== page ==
20 December 2009

From Norway to the Red Sea

Yet another ferry, I thought, oh great! Just what I need after the traumatic trip from Sudan to Egypt. But we had to cross the Red Sea to get from Egypt to Jordan, as the alternative (crossing through the tip of Israel at Eilat) would prevent us from going on to Syria: some Arab nations are not happy to see an Israeli stamp in your passport. So the ferry it had to be: if it meant getting out of Egypt asap, that was OK with me.


So we battled our way through yet another tangle of Egyptian border bureaucracy, taking 4 hours just to get clearance to leave - the process interrupted by prayer sessions, being given the runaround by officials with nothing better to do than sit around drinking tea and held up by yet another stamp requiring baksheesh. So when we were finally allowed to drive up to the ferry we were starving. As it looked like we were only three or four cars from getting on board, Stuart and Alex wandered up to find a good lunch spot while I waited as cars and lorries were backed into the mouth of the ro-ro ferry. As it turned out I had two hours to contemplate not only the mystery of having to reverse cars into a ferry expressly designed for cars to roll on at one end and off at their destination but also the strange sight of a Norwegian ferry in this hot and dusty Red Sea port.


Yes, this used to be the Kristiansand, later the Skagen, which, after being superseded in the Baltic by fancier models, has found a home here in Nuweiba, shuttling passengers back and forth between Egypt and Jordan. When I finally got to drive on to the car deck and wandered up to the passenger levels, it was slightly surreal to see the original names scratched out from the signage to be replaced with the boat’s new name of “M/S Shehrazade”, although there were still signs advising customers that due to Danish customs regulations, the restaurant would be closed until the ship left the port. Emergency evacuation signs in English and German were overlaid with photocopies in Arabic, and there were other printed signs exhorting us to “show your opinion to get your rights”. Not sure that would go down so well with Egyptian customs. We never did work out what those were about.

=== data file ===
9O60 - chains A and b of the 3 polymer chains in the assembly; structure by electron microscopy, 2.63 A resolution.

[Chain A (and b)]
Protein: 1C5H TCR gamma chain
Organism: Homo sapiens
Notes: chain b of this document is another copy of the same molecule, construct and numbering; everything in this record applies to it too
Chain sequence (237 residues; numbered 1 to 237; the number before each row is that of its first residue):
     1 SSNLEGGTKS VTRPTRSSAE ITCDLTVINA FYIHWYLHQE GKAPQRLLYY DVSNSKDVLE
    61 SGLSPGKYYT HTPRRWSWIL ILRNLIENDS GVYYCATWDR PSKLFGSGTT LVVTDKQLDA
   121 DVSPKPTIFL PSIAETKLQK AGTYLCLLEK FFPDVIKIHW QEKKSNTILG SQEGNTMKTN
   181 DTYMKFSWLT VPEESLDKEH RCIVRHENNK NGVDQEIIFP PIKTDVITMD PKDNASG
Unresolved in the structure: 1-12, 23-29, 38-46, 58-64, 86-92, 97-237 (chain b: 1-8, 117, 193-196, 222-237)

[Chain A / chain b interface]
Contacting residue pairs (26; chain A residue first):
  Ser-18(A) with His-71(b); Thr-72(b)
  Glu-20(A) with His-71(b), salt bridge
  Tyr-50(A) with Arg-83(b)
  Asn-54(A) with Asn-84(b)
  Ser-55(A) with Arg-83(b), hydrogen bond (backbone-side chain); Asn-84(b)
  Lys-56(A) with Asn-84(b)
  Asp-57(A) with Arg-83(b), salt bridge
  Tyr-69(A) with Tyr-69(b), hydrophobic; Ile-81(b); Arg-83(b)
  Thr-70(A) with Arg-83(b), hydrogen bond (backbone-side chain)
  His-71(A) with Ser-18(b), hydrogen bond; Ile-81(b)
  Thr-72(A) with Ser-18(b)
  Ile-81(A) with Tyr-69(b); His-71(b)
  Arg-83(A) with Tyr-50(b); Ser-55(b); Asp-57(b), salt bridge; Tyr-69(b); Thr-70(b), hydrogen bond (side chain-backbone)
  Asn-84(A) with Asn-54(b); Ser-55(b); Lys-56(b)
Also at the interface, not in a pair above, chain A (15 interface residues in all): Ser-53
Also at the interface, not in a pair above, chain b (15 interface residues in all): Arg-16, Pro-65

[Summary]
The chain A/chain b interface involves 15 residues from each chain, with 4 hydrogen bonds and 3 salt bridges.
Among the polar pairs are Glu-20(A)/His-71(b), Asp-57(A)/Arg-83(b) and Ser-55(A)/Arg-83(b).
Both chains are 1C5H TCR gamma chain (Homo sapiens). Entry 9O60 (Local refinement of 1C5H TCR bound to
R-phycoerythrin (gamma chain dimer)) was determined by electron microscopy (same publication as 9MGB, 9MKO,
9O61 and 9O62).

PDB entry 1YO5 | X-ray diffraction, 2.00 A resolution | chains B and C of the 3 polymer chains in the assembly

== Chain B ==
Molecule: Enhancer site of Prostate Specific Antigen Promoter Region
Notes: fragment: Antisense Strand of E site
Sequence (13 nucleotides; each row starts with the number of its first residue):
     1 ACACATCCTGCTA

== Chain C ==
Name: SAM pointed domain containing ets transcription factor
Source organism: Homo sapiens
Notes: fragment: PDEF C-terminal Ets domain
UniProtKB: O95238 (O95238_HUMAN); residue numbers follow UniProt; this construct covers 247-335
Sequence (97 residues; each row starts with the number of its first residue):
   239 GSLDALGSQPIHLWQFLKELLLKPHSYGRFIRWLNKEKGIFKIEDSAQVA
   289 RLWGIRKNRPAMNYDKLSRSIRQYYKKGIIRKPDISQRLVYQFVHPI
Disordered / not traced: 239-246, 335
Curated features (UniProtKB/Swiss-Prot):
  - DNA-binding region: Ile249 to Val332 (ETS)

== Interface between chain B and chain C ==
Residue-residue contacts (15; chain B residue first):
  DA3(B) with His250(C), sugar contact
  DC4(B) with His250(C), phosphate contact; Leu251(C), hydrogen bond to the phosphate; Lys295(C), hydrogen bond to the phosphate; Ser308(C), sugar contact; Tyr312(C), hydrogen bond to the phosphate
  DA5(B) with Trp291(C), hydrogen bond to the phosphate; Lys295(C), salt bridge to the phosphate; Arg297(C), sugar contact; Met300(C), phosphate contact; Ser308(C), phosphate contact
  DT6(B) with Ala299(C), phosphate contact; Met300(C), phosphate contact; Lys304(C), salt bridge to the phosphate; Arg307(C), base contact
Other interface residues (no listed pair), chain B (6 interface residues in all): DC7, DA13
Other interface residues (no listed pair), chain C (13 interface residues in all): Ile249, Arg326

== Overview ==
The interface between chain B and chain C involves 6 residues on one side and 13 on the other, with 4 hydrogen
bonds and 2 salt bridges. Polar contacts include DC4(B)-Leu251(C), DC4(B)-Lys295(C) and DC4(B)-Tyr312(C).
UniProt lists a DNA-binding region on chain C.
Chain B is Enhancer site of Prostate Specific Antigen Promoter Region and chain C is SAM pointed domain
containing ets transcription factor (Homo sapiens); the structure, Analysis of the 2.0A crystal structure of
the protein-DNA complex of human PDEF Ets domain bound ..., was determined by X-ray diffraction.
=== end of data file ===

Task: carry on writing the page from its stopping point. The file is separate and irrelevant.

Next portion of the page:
After spending some time in the overfilled cafe, loud with Arabic television and heaving with smoking Jordanian truckers (all other passengers apart from us whiteys were kept up on deck), we managed to score a ghostly empty restaurant room, decorated with Skandiwegian summer scenes, where we holed up with our laptops for the duration.


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